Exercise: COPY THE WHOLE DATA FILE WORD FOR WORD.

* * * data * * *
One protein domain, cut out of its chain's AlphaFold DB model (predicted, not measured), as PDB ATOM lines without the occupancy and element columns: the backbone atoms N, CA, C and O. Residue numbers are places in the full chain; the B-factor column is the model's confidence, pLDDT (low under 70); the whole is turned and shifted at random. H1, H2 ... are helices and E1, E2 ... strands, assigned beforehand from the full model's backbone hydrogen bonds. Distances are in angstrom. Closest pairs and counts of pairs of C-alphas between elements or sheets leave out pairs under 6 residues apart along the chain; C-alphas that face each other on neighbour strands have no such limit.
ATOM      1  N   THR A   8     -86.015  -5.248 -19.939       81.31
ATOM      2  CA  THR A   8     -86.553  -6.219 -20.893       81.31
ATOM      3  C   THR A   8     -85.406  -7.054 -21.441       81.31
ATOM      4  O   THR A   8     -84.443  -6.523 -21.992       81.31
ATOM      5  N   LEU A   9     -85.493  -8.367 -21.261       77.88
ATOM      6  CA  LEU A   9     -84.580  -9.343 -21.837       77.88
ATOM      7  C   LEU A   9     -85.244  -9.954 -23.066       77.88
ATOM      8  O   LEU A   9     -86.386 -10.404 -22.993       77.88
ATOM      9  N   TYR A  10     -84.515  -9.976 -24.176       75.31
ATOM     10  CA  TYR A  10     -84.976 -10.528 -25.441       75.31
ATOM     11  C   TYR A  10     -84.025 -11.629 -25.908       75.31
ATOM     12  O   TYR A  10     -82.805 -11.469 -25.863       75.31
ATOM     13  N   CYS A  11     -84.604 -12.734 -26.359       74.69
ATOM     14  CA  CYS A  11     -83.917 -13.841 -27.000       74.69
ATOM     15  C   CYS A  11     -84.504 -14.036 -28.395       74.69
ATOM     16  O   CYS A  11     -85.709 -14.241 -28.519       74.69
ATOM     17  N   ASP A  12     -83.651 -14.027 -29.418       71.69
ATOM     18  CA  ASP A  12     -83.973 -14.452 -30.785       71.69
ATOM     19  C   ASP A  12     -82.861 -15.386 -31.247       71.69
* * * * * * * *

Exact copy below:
One protein domain, cut out of its chain's AlphaFold DB model (predicted, not measured), as PDB ATOM lines without the occupancy and element columns: the backbone atoms N, CA, C and O. Residue numbers are places in the full chain; the B-factor column is the model's confidence, pLDDT (low under 70); the whole is turned and shifted at random. H1, H2 ... are helices and E1, E2 ... strands, assigned beforehand from the full model's backbone hydrogen bonds. Distances are in angstrom. Closest pairs and counts of pairs of C-alphas between elements or sheets leave out pairs under 6 residues apart along the chain; C-alphas that face each other on neighbour strands have no such limit.
ATOM      1  N   THR A   8     -86.015  -5.248 -19.939       81.31
ATOM      2  CA  THR A   8     -86.553  -6.219 -20.893       81.31
ATOM      3  C   THR A   8     -85.406  -7.054 -21.441       81.31
ATOM      4  O   THR A   8     -84.443  -6.523 -21.992       81.31
ATOM      5  N   LEU A   9     -85.493  -8.367 -21.261       77.88
ATOM      6  CA  LEU A   9     -84.580  -9.343 -21.837       77.88
ATOM      7  C   LEU A   9     -85.244  -9.954 -23.066       77.88
ATOM      8  O   LEU A   9     -86.386 -10.404 -22.993       77.88
ATOM      9  N   TYR A  10     -84.515  -9.976 -24.176       75.31
ATOM     10  CA  TYR A  10     -84.976 -10.528 -25.441       75.31
ATOM     11  C   TYR A  10     -84.025 -11.629 -25.908       75.31
ATOM     12  O   TYR A  10     -82.805 -11.469 -25.863       75.31
ATOM     13  N   CYS A  11     -84.604 -12.734 -26.359       74.69
ATOM     14  CA  CYS A  11     -83.917 -13.841 -27.000       74.69
ATOM     15  C   CYS A  11     -84.504 -14.036 -28.395       74.69
ATOM     16  O   CYS A  11     -85.709 -14.241 -28.519       74.69
ATOM     17  N   ASP A  12     -83.651 -14.027 -29.418       71.69
ATOM     18  CA  ASP A  12     -83.973 -14.452 -30.785       71.69
ATOM     19  C   ASP A  12     -82.861 -15.386 -31.247       71.69